Wednesday, January 28, 2009

30-Day Marketing Challenge: Streamlining the query interview

You've shaken off your nerves. You're ready to do an interview or two for that great query you're putting together.

Here's how I make the process quick and painless.

Ask current sources what they're working on next.

My best story ideas often come in the middle of interviews for something else entirely. If a source says something interesting that's off topic, don't treat it as a distraction. If you think there may be a story there, ask more.

There are two other great questions to ask at the end of interviews: "So what are you working on next?"

Or, "What's the one thing no one is writing about that needs to be covered?"

This may elicit a lengthy response, but it's important. That way your interviews do double duty, and you build on the expertise you're already developing.

Don't promise anything.

When I contact expert and "real person" sources for queries, I make clear that I don't have an assignment yet. I tell them where I plan to pitch it--"story proposal" is the preferred language--and how the process works. Something as simple as, "I'll be pitching it to X magazine, and if I get the assignment, I'll contact you for a more lengthy interview."

This is key because to have serenity, you can't manipulate people into working with you. You may be able to justify it away fine, but your subconscious will remind you at inopportune moments that you aren't working in integrity.

Plus, misleading sources adds extra pressure to your marketing efforts: You'll tell yourself, "This source is depending on me!" You may feel that anyway, but at least if you're honest, you can talk yourself out of that particular rabbit hole.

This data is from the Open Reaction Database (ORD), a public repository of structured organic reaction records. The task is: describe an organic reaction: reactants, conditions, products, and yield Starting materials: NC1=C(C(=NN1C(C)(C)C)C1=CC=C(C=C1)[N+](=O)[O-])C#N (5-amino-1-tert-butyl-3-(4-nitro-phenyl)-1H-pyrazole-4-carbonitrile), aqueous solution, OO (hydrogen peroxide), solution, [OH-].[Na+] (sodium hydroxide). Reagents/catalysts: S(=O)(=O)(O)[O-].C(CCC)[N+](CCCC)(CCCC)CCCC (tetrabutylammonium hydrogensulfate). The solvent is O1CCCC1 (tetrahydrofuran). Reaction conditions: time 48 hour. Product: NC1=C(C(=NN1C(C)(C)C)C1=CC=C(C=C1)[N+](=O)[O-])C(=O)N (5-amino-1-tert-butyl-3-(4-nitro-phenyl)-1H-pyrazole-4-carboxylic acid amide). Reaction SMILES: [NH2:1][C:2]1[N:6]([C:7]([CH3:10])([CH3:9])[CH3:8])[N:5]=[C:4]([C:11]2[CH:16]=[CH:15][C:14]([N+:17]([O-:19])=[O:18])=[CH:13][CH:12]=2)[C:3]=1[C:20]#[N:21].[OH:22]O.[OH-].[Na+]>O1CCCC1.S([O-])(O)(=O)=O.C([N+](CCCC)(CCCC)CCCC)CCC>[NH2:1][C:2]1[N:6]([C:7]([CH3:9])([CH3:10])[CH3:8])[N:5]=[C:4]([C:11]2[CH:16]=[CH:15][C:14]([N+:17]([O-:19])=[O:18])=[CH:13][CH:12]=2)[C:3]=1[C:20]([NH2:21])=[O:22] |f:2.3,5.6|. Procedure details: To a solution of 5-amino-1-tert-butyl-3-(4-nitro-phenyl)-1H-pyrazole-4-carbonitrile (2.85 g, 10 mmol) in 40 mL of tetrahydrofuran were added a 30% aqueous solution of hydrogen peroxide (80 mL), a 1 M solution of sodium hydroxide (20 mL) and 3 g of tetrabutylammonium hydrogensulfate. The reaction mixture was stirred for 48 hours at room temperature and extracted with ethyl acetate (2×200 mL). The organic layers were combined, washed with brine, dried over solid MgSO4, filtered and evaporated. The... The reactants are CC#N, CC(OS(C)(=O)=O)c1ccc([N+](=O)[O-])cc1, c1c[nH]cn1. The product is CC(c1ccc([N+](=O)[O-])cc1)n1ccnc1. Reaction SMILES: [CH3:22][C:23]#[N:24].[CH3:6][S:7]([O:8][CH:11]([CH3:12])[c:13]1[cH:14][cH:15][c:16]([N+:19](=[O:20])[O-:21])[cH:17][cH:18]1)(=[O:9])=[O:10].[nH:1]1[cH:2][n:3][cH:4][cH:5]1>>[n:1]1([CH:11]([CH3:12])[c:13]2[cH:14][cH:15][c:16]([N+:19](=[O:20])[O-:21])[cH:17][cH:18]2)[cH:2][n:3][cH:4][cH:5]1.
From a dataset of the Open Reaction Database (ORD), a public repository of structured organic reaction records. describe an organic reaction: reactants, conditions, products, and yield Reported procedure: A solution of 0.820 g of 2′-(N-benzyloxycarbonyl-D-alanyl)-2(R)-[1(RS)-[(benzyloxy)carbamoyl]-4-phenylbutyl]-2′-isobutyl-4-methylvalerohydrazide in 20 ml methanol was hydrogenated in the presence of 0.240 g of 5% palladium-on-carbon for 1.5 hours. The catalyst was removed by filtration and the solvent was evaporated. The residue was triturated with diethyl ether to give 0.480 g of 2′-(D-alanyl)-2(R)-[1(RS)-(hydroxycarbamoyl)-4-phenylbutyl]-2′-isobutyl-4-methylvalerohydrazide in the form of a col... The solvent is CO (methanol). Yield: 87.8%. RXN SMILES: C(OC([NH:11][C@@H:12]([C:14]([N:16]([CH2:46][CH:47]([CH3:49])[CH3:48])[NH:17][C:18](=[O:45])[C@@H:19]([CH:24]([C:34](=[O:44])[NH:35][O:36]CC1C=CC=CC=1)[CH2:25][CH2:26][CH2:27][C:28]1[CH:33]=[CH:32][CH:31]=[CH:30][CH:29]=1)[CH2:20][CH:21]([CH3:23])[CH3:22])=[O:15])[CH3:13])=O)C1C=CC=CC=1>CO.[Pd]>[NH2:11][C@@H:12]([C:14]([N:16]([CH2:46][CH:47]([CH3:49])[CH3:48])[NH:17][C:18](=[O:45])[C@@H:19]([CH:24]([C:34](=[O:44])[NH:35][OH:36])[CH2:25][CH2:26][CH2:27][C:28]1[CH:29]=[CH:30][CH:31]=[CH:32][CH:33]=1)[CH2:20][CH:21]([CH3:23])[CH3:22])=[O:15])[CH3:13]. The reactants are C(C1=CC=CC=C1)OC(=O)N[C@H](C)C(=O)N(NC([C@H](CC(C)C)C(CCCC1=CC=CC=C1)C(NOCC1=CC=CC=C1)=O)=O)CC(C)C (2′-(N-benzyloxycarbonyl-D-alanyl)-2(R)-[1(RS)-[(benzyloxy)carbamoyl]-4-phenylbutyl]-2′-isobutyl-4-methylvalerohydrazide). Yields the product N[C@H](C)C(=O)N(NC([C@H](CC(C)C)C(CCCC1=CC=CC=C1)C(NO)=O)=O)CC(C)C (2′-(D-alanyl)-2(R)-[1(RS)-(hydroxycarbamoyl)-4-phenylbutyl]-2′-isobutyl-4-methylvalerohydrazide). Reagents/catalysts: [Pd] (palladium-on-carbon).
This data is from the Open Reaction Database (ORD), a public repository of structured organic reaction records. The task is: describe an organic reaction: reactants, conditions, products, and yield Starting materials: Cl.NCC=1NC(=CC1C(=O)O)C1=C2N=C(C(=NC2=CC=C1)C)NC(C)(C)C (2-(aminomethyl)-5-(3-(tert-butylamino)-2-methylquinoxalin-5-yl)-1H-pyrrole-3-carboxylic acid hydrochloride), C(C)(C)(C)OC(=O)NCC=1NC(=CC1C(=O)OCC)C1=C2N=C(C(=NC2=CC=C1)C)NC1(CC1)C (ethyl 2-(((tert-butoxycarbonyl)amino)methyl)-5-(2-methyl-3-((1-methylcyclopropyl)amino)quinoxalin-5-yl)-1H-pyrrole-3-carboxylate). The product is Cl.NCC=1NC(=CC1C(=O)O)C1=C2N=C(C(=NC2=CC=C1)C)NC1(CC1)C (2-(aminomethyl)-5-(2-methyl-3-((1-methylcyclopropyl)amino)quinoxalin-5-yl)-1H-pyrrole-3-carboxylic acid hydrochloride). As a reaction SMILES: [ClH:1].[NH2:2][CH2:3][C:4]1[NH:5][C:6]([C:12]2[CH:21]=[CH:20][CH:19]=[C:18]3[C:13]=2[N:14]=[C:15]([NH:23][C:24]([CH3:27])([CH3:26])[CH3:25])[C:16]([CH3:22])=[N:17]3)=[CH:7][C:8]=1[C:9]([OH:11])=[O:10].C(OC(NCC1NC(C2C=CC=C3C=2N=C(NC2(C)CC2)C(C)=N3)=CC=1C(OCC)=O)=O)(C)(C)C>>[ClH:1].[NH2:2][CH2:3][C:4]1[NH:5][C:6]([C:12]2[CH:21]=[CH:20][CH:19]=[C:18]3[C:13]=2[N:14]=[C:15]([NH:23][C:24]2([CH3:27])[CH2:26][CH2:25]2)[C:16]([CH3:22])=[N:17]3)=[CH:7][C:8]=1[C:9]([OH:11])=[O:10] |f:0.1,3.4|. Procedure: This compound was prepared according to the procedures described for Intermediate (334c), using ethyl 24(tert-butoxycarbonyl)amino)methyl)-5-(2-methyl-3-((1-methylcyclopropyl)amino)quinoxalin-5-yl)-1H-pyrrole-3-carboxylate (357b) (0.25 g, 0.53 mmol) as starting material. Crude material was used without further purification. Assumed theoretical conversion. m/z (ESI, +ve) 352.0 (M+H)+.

Do yourself and your sources a favor: Give them the dignity of making a decision with all the facts.

And let's face it: Querying doesn't need to be any harder than it already is.

Keep it short.

While I try to talk on the phone to most experts--because it's almost a guarantee that I'll need to ask follow up questions to be sure I understand the technical side of things--I work to keep that initial interview to 5-10 minutes. After all, you can't guarantee a story, and you don't want to waste your time or his.

Let the source know from the outset that you'll take 10 minutes, and explain that it's to respect both his time and yours. When 10 minutes come, don't ignore it. Alert your source and see if there's anything else he needs to say.

If he's continuing to go on and on, tell him you have another interview scheduled and make a graceful exit.

Do it by email.

Experts usually get a phone call, but for real people, I can often get what I need via email. I did this the other day: I sent a call for "real people" sources to fellow freelancers and trusted friends. When I got a few back, I emailed the people and listed 10 questions.

Usually I try to keep it shorter--closer to five questions. But in this case, I needed to approach the issue from several angles to see what would stick. I got back an email later that afternoon, and now I'm writing up the pitch.

I spent 10 minutes total on the process and I have a source with which to lede a longer query.

What time-saving techniques keep you pitching?

Photo by magnusfranklin.

No comments: